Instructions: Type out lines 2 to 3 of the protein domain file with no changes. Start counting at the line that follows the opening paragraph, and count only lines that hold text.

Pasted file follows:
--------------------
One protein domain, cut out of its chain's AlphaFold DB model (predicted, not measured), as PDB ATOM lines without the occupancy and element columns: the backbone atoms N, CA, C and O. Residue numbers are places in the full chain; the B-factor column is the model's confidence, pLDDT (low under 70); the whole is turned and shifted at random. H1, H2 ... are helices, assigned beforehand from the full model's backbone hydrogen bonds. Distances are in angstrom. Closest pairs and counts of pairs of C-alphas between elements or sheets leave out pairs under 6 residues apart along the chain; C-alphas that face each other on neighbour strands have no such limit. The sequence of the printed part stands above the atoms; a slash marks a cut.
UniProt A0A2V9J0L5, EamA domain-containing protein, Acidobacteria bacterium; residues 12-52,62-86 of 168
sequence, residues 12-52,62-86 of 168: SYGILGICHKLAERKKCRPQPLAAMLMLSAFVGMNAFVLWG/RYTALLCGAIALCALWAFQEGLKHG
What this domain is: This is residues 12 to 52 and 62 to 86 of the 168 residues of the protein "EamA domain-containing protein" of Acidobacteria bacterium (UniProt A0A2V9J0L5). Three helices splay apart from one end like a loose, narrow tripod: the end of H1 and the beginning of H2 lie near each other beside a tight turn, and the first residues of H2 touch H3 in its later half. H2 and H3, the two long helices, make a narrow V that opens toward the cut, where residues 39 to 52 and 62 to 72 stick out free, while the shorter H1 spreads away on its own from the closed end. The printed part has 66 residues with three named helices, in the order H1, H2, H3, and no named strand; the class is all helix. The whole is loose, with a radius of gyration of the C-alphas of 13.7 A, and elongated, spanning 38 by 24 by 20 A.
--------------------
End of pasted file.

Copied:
sequence, residues 12-52,62-86 of 168: SYGILGICHKLAERKKCRPQPLAAMLMLSAFVGMNAFVLWG/RYTALLCGAIALCALWAFQEGLKHG
What this domain is: This is residues 12 to 52 and 62 to 86 of the 168 residues of the protein "EamA domain-containing protein" of Acidobacteria bacterium (UniProt A0A2V9J0L5). Three helices splay apart from one end like a loose, narrow tripod: the end of H1 and the beginning of H2 lie near each other beside a tight turn, and the first residues of H2 touch H3 in its later half. H2 and H3, the two long helices, make a narrow V that opens toward the cut, where residues 39 to 52 and 62 to 72 stick out free, while the shorter H1 spreads away on its own from the closed end. The printed part has 66 residues with three named helices, in the order H1, H2, H3, and no named strand; the class is all helix. The whole is loose, with a radius of gyration of the C-alphas of 13.7 A, and elongated, spanning 38 by 24 by 20 A.